Blount Press Row

Female Athlete of the Year

William Blount’s Roddy made hard work, team first, winning philosophy

Lindsey Roddy produced Blount County’s only sectional track and field championships this season. Photos by Wallace Bowden

By Stefan Cooper
Editor
Blount Press Row

Did you know she was once one of Blount County’s best young running backs?

Trying her hand at several sports as a kid, Lindsey Roddy first spent a season as a Fairview Raiders cheerleader, the next as a home run threat for the Parks & Rec youth football team out of the backfield.

On the basketball court, Roddy became the eighth inductee in the program's 1,000-point club while earning district player of the year honors.

On the basketball court, Roddy became the program’s eighth inductee into the 1,000-point club while earning district player of the year honors.

She went the length of the field for a touchdown in that year’s super bowl.

True story.

The William Blount senior and Barley’s/Blount Press Row Female Athlete of the Year eventually settled on basketball. She got so good at it Lee University in Cleveland signed her to a scholarship, getting in ahead of other schools interested in the versatile Lady Governor for track and field.

Roddy produced Blount County’s only sectional championships on the oval this school year, first with a win in the pentathlon earlier this month, doubling up with a win in the long jump — 17 feet, 3.25 inches — at the sectional meet a week later.

Finishing fifth in the state pentathlon, en route to a second All-State selection, Roddy joined a rare club to eclipse 3,000 points for the five events.

Interesting thing when questioned on a senior year that included so much.

“I’ve just never wanted to be labeled as a selfish player,” Roddy said.

That fits, junior Hannah Fuller, a teammate of Roddy’s on the school’s basketball team, said.

A 5-foot-7 guard, Roddy not only led William Blount in scoring this past season en route to becoming the program’s eighth member of the 1,000-point club. The District 4AAA Player of the Year also finished tops in assists.

The team always came first with Roddy, Fuller said.

“When I first got here I wanted to be like her,” she said. “Just her personality in general is awesome.”

It’s not all that difficult to picture Roddy as a youth football star. An athlete of rare quickness and foot speed, she’s not afraid of contact. It made her a difficult player to defend off the drive on the basketball court. Then she added the 3.

A big senior year on the track included Blount County championships in the high jump, long jump and 300-meter hurdles.

A big senior year for Roddy on the track included Blount County championships in the high jump, long jump and 300-meter hurdles.

William Blount athletics director Justin Ridge arrives at school each morning long before the students. His office is located in the school’s Marvin Boring Gymnasium. Seldom, this past season, was he the first one there.

“I never questioned how (Roddy) got in,” Ridge said.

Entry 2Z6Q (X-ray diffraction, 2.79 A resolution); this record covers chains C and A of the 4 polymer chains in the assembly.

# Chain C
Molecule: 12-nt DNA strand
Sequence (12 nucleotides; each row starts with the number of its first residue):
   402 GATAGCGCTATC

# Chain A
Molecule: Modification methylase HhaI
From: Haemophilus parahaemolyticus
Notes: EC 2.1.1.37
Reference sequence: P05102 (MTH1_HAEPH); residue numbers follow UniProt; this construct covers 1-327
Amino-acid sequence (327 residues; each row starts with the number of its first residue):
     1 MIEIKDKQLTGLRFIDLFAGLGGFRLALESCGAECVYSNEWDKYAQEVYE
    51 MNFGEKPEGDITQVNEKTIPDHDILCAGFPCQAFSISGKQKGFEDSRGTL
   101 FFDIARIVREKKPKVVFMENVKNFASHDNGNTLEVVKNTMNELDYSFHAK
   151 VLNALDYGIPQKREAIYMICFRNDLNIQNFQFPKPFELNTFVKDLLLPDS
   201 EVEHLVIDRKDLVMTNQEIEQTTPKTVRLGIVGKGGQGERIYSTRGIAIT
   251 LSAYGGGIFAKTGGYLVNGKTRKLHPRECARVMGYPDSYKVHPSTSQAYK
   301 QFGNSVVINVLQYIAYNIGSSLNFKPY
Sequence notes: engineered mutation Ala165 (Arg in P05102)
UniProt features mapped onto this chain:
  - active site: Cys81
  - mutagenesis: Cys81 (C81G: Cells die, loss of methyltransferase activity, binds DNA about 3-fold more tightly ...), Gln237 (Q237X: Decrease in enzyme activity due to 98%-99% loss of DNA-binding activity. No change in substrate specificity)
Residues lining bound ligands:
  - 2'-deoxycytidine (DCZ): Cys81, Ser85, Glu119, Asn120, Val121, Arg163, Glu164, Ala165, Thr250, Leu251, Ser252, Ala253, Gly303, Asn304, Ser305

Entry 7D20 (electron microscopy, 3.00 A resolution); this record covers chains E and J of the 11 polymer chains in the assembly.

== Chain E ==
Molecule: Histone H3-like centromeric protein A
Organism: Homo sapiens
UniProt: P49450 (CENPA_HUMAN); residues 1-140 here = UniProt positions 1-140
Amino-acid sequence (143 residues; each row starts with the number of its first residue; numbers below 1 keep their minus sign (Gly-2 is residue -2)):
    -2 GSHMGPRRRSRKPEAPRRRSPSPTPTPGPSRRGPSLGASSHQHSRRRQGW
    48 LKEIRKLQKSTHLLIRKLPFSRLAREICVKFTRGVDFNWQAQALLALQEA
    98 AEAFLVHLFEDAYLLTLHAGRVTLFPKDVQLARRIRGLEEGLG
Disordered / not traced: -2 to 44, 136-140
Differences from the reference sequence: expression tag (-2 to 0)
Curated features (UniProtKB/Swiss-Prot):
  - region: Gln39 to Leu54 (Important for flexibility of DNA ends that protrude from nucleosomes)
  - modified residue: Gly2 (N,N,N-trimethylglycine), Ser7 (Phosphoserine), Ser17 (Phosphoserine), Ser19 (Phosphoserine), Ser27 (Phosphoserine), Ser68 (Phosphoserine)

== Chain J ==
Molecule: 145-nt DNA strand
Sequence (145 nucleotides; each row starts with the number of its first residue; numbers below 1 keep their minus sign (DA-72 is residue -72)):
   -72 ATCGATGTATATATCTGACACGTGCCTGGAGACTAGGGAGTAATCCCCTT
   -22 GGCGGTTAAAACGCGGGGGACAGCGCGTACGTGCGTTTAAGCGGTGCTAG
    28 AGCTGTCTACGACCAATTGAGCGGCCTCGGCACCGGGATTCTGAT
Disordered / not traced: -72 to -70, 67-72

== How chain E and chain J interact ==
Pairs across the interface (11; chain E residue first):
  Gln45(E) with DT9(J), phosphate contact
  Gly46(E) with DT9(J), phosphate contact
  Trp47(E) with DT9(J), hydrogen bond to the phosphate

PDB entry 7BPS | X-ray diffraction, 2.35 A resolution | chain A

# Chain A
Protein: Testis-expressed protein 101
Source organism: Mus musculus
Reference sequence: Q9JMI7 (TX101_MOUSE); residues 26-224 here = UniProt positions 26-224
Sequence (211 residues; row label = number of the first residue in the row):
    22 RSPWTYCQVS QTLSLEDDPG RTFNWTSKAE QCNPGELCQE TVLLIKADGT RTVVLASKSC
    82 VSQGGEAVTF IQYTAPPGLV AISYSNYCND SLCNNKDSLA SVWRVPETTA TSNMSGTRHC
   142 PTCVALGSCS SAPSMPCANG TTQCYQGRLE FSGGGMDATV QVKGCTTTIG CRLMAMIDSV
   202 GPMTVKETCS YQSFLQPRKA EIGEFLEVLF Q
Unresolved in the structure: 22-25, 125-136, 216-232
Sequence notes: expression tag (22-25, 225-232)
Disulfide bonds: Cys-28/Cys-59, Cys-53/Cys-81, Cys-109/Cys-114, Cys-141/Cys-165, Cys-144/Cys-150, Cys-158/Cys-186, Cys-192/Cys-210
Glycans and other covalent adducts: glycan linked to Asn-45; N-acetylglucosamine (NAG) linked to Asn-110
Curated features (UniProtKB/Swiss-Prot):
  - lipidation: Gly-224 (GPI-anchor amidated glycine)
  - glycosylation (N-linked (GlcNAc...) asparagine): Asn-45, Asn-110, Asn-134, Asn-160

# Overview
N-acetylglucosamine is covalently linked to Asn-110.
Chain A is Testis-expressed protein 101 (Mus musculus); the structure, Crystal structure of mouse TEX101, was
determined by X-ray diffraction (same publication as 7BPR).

The end result was a player with the whole game, Lady Governor basketball coach Todd Wright said.

“She improved every year,” he said. “She got better as she went on. She deferred to the other kids her first three years, and that’s just her personality. She doesn’t want the accolades. She just wants to win.”

Blount Press Row considered the following when choosing our first female athlete of the year: Maryville’s Madison Coulter (volleyball/basketball), Caylan Arnold (softball), Caroline Hobbs (soccer); Alcoa’s Hannah Troutt and Tara Shields (basketball); Heritage’s Maddie Sutton (basketball) and Kailey Keeble (volleyball).

Roddy’s favorite sport is basketball, but it was the discipline in the way she worked to improve on the track that made her our selection.

William Blount track and field coach Jeremy Snoderly first approached Roddy about the pentathlon only a year ago. Encompassing the 100-meter hurdles, high jump, shot put, long jump and 800-meter run, the event measures the athlete across the entire spectrum — strength, speed, endurance. Basically, it hurts.

Most importantly, the pentathlon measures the will of the athlete; what makes them tick?

That’s an easy question when it comes to Roddy, Snoderly said.

“As great an athlete as she is, she’s an even better person,” he said, “and it shows in the way she has handled adversity as well as success.”

The best measure of Roddy's impact on William Blount sports in 2015-16 was the overflow crowd that turned out to watch her sign scholarship papers with Lee University.

The best measure of Roddy’s impact on William Blount sports in 2015-16 was the overflow crowd that turned out to watch her sign scholarship papers with Lee University.

An overflow crowd stuffed the hallway outside Ridge’s office the day Roddy signed the scholarship papers with Lee. When Roddy took a seat at the table, the flash as the cell phones came out danced around the room like fireflies.

“It’s overwhelming,” Roddy said, “but, honestly, I’m so grateful.”

Several administrators spoke of Roddy’s contributions to William Blount athletics.

“I mean, look at all this, Lindsey!” William Blount principal Rob Clark said. “There are 20 more out in the hall.”

So how does an athlete with so much to look back on close such a moment?

Check this out.

“I’m glad I have this decision to make,” Roddy said after some brief remarks.

She thanked her parents and grandparents for being there. She thanked her teammates, teachers and coaches. She thanked the students that had come out.

Then …

“I’m done,” she said.

Genius.

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